Publicity is really a powerful method of getting the word out about your company, products and people. It's news and carries third-party credibility that many advertising can't deliver. How do we generate it? While there are a lot of ways to spread information, press announcements are part of most public relations efforts. However they are only effective if they get published.
Your pr release should have the outcome to obtain the coverage you would like. Here are a couple methods for getting yours noticed as well as in print:
Make It Newsworthy
Public interest rates are essential. So focus on topics which are highly relevant to the publication's readers. What's happening in the news now - locally, regionally or nationally - that you could tap into. Here's some news that you can spin to get coverage: new openings, management hires, community efforts, sponsorships, new services or services, events and fundraisers.
Know Your Audience
While the press release is listed in an editor or journalist, the content needs to be relevant and written for that publication's audience. Use easy language. Research past editions to obtain a sense of the publication, topics they cover and style they prefer - before preparing and submitting the pr release.
Since a press release is news, you should utilize short but intelligent quotes to strengthen the facts assuring opinions. You are able to integrate a few of them using different experts and influencers. Don't be afraid to ask people to provide quotes. Depending on the topic, these can be compelling.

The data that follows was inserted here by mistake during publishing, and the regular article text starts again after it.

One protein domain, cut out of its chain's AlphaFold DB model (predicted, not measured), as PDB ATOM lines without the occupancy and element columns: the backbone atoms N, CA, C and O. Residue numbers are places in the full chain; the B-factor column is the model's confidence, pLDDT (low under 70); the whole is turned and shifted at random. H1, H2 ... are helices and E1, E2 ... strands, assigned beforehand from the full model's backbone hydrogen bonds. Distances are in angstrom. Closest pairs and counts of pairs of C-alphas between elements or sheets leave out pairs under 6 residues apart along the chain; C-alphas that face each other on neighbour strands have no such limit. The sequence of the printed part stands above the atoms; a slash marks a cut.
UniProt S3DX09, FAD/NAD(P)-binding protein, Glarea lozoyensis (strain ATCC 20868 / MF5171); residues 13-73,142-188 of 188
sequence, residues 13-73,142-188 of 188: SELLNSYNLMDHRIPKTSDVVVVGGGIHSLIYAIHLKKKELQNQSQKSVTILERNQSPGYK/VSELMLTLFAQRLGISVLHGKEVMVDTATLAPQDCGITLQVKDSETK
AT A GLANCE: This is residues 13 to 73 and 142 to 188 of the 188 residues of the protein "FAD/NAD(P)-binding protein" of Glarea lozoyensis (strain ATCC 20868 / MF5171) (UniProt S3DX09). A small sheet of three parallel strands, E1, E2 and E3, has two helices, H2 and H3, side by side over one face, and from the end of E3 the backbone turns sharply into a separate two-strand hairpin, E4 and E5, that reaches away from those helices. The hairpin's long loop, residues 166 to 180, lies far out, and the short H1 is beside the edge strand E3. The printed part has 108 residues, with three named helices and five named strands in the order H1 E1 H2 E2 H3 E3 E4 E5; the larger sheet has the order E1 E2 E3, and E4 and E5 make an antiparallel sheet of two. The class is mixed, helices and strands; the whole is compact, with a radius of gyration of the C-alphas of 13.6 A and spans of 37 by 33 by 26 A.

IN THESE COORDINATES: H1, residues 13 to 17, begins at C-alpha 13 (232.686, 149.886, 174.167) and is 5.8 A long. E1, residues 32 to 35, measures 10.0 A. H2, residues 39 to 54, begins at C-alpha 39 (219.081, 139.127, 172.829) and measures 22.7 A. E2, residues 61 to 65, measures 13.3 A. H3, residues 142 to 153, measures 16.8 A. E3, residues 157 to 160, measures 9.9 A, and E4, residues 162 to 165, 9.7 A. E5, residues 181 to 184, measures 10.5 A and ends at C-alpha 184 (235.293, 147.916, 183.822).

Incorporate a Photo
An image helps produce a richer, fuller story - and publishers want them. If submitting to a print publication, the image must be high-quality to allow them to use it.
Make use of a Powerful Headline & Lead Paragraph
Write a short and concise headline to seize the readers' attention. Make your lead paragraph count because some publications will only print that (as well as your audience may see clearly too). Your lead paragraph should be 3-5 sentences capturing the 5W's - who, what, where, when and why. Put the most relevant points upfront. You can always expand on them later within the release.
Nothing says unprofessional a lot more than spelling and grammar mistakes. Ask others to check on it. Multiple perspectives are wonderful ways to find mistakes and make sure the message is clear.
The Who Care's Test
Before submitting the press release, put it through the litmus test. While you read it, think about "Who Cares?". Is it relevant to the audience? Otherwise, time to tweak. If so, let it go!